Thursday, October 8, 2009
What is MLS? The Top of a Pyramid that Doesn't Exist
The first few comments I received when I kicked off this little experiment immediately went into the relegation/promotion question. It goes without saying that structurally, R/P is a non-starter for Major League Soccer; private investors spent a lot of time and money insuring the necessary infrastructure had been put in place before securing their MLS club, with the agreement said club would always play at the highest professional level. It's hard for that reason alone to imagine club owners would ever agree to a R/P system, never mind MLS' fragile average attendances and the nature of the salary cap system.
There is MLS, and there is USL, and never the twain shall meet. Or as Fakesigi put it, commenting on Wikipedia's entry on MLS: "there's no such thing as the North American soccer pyramid." And it will likely stay that way for some time; witness the turmoil currently surrounding everyone's great hope for a true MLS second tier, USL-1.
But R/P is not really the point; the point is how do you grow a league like MLS? Everything in this series thus far has touched on it; packed stadiums with passionate fans, greater media involvement, creating a unique, and competitive, North American league. What should MLS do to foster growth in a responsible way? Your answer to this question will depend on whether you think North America will embrace soccer if the product on offer is on par with the best leagues in the world. For some a soft salary cap approach coupled with a second designated player allocation, while hardly ideal, represents a good first step in improving on field quality, and therefore drawing in some of the more middle of the road, Champions League watching half-footie fans.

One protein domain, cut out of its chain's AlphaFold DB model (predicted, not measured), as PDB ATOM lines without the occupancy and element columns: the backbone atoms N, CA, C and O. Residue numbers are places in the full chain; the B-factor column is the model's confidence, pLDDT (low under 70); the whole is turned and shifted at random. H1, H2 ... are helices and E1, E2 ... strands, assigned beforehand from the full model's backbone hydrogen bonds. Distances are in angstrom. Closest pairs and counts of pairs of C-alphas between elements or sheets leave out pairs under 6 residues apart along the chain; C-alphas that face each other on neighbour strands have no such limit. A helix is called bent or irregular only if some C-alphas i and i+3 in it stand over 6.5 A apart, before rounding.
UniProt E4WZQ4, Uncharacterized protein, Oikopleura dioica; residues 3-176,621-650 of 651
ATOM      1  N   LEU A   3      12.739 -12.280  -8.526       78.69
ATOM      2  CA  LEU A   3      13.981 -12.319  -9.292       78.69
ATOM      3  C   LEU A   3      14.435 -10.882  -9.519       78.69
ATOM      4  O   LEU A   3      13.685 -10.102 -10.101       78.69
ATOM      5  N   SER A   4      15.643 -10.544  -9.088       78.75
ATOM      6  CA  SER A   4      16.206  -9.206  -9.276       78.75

For others, this approach is unproven (or perhaps even disproven if one considers the financially irresponsible growth of the NASL). Better to maintain an equitable single-entity league, take a more conservative approach to league expansion, and hope that slow and steady will eventually lodge MLS into the mainstream sporting psyche. The league, after all, is only thirteen years old. Why try to emulate Europe by risking player inflation, possibly putting smaller clubs out of business and wrecking everything the league has helped build in the past decade?
For some, MLS will always be a tepid cauldron, a mickey mouse league where Premier League stars come to die. For others it's all we have and all we might ever have, and worth protecting at all costs in its present form. In both case I think this issue of growth is central to the discussion, and tomorrow I will tie it in to the underlying question of this two-week series: What is MLS?